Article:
Photo by Papaioannou Kostas
“Injustice anywhere is a threat to justice everywhere. We are caught in an inescapable network of mutuality, tied in a single garment of destiny. Whatever affects one directly affects all indirectly.” —Martin Luther King, Jr., Letter from Birmingham Jail
In January, we remember Dr. King’s birthday and legacy. In April, we will remember the 50th anniversary of his death—a violent act of racial hatred in the heat of a national moment of reckoning. Fifty years later, 2018 offers us another moment of national reckoning. We have an opportunity to take a long, close look in the mirror as a nation, as local communities, and as individuals, and to see both the personal and systemic forces of racism that plague us still.
Injustice anywhere is a threat to justice everywhere. Racism lives on in our actions and policies. Poverty is no less prevalent—in fact, according to government tracking, more people are living in poverty in the US today than in King’s lifetime. And poverty is not colorblind. Gender discrimination and violence against women clearly have not been eradicated. And gender violence is not colorblind.
Injustice anywhere is a threat to justice everywhere. And our silence is complicity. Fuller’s President Mark Labberton wrote last fall, “[Recent racialized events] cry out for the need of white Christians to look at this pervasive and insidious evil that subverts the Jesus we claim and profess. By our racial sin, the name of Jesus is scandalized.” Young people within and beyond our churches are not blind to this critical moment of reckoning.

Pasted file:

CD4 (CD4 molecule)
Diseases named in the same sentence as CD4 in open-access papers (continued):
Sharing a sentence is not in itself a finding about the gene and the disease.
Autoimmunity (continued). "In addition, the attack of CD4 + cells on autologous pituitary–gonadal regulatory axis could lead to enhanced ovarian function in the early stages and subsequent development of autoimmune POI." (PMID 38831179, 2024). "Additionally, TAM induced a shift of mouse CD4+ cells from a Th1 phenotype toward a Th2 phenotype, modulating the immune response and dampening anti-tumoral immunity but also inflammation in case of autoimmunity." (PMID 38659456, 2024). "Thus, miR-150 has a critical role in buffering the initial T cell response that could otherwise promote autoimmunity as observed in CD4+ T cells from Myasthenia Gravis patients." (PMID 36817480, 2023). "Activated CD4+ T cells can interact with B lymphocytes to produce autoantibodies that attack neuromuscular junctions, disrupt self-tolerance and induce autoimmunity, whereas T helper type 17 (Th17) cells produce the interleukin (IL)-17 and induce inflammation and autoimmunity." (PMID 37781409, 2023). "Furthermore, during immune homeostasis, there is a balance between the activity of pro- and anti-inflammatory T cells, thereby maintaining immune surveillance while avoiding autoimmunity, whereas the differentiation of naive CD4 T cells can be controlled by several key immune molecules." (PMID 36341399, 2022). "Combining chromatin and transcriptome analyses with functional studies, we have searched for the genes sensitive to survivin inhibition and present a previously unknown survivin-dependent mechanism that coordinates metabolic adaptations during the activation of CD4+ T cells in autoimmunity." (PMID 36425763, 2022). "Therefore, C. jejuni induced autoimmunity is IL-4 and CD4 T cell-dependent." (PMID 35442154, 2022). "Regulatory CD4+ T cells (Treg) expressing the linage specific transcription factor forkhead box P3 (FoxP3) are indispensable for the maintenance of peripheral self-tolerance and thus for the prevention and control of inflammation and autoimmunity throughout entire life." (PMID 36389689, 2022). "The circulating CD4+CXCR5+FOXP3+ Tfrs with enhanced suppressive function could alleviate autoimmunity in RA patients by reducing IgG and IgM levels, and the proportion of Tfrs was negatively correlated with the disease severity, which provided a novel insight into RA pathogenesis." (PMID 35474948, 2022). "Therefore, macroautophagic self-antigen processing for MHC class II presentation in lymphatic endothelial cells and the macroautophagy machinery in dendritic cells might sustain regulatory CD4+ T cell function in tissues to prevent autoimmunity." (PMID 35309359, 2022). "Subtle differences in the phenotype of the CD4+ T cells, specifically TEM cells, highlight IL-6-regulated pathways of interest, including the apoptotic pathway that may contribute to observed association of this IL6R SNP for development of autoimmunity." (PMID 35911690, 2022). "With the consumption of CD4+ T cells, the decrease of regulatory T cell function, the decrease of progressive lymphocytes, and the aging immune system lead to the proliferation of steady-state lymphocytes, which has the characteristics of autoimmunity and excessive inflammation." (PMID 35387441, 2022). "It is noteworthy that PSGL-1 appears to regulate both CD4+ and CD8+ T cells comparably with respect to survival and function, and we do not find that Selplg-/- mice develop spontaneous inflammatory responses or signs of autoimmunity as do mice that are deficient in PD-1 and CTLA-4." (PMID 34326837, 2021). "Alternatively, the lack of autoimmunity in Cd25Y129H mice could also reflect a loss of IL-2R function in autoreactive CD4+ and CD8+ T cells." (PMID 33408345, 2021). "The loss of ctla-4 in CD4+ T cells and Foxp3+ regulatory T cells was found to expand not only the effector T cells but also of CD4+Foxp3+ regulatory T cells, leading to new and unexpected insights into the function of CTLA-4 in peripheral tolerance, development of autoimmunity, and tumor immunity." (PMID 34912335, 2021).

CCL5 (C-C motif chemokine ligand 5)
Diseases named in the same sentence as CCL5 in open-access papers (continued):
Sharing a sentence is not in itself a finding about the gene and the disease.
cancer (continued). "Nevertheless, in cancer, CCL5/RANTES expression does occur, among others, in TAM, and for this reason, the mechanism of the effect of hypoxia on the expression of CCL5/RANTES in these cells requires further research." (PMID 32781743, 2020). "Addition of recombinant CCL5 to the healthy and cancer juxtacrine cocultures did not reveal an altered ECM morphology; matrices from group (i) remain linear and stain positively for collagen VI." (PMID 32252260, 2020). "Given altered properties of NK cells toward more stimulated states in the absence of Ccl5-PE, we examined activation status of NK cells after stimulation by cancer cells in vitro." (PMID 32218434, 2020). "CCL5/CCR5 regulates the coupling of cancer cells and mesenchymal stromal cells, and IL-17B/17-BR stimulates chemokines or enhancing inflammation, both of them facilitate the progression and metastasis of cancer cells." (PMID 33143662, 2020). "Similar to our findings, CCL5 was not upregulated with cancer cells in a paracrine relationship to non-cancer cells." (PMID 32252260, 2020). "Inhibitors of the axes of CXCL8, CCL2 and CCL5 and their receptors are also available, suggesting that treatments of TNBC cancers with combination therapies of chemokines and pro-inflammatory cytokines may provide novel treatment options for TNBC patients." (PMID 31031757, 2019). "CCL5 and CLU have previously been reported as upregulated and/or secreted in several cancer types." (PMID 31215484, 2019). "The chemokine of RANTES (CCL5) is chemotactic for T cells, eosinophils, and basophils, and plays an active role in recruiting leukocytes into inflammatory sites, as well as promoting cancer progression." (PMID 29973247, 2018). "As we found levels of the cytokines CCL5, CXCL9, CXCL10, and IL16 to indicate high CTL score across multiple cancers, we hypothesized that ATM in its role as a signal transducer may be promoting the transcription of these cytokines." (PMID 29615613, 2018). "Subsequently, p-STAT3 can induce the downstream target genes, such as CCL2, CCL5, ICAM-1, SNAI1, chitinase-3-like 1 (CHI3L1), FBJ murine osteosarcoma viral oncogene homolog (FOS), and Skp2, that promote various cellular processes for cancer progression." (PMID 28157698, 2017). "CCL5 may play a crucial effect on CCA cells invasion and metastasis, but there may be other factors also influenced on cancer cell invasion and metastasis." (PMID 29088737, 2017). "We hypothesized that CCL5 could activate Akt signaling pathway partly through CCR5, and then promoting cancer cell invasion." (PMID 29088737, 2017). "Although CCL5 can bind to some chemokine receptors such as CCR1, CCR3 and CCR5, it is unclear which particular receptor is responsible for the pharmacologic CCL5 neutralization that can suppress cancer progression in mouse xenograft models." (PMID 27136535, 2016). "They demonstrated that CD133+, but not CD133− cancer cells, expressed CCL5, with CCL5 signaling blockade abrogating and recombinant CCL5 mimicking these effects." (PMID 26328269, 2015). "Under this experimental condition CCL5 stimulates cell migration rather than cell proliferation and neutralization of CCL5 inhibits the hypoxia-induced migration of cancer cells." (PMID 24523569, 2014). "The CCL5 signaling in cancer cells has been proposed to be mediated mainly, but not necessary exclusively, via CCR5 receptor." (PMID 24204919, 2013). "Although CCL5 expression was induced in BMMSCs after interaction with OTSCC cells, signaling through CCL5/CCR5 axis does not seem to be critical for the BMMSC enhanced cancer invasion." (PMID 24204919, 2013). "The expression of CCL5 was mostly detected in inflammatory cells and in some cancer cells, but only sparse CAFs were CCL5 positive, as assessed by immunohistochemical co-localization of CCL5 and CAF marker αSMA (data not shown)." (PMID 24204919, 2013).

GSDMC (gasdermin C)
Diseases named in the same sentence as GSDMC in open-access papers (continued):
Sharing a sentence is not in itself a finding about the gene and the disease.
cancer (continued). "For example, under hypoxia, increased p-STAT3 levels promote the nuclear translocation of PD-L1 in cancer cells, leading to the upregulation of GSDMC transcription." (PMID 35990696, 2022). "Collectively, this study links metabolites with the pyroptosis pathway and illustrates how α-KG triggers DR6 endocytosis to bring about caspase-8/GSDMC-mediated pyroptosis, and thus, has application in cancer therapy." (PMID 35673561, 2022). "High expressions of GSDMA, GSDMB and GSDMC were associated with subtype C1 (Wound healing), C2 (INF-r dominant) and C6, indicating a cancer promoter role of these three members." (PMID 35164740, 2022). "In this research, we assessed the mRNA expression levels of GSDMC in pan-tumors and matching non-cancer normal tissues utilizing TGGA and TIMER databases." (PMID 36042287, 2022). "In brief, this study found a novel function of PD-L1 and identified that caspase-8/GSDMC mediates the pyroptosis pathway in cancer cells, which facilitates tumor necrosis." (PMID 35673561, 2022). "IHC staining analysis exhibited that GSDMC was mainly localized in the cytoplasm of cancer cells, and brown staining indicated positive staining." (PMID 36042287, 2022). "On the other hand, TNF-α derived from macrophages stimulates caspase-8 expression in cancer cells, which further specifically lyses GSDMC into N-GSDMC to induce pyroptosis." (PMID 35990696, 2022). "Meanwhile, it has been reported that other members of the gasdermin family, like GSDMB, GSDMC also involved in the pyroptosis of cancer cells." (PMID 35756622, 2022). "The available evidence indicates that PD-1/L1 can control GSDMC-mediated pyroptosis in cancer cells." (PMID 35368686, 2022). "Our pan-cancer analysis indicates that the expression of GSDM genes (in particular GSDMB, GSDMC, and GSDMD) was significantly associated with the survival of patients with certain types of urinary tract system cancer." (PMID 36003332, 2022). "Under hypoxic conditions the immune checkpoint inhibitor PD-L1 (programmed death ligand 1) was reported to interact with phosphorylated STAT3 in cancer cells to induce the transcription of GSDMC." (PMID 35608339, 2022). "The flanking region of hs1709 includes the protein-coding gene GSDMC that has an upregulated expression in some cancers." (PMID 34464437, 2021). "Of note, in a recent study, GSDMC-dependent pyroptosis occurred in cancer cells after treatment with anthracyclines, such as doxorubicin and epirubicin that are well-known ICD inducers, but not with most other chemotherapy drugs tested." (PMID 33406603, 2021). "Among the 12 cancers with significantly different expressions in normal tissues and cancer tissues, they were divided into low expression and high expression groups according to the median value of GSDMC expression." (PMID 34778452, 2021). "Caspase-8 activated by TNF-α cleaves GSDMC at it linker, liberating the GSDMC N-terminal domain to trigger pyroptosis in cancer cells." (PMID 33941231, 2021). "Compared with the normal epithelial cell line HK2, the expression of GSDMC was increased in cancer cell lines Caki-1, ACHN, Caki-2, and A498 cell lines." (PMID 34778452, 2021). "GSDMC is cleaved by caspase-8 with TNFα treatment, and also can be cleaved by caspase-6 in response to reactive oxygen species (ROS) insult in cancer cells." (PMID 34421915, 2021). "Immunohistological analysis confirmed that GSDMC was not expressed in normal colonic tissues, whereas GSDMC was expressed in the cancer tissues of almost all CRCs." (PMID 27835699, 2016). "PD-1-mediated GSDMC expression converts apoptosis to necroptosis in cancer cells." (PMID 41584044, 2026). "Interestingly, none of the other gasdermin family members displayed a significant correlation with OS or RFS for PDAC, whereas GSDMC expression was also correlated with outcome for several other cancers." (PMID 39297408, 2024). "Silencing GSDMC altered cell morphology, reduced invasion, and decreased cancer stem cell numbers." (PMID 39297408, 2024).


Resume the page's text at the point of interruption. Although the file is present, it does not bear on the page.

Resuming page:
In the same Birmingham jail message, King wrote this about the church: “I meet young people every day whose disappointment with the church has risen to outright disgust. I hope the church as a whole will meet the challenge of this decisive hour. But even if the church does not come to the aid of justice, I have no despair about the future.” We need not despair either. But young people around us are indeed looking at the church and wondering how, when, and if we will speak and act in response to racism and racialized violence in our day.
Recently our team put together a resource to help leaders and parents process and respond to racialized violence both in local communities and those that capture the attention of national media. We aren’t going to solve racism with one Bible study, one apology, or one conversation with a person of a different background. But we want to help you start where you can—especially in your conversations with students—to facilitate a set of ongoing conversations over time and embedded in real relationships. We are hopeful that intentional conversations can lead to intentional actions, in little and big ways, that eventually can help rewrite the narratives that drive us apart, and ultimately can reduce racialized violence in our country.
In this guide, we give you tools for framing discussions and experiences with young people, focused on prompts to ask, listen, and pray. The resource ends with a starter list of written, audio, and video resources created by others, grouped by topics like understanding white privilege, talking with kids about race, and taking action. In fact, you may want to start with these lists and first increase your own exposure to diverse voices.
This MLK day, let’s not miss an opportunity to meet young people in the midst of some of their greatest questions about the church in our world. Because injustice anywhere is a threat to justice everywhere.
Lead a diverse generation in faithful and caring discussions about race.
This easy-to-use guide is the perfect handbook for any leader who needs a starting point to talk about race, culture, immigration, and power with today’s young people.
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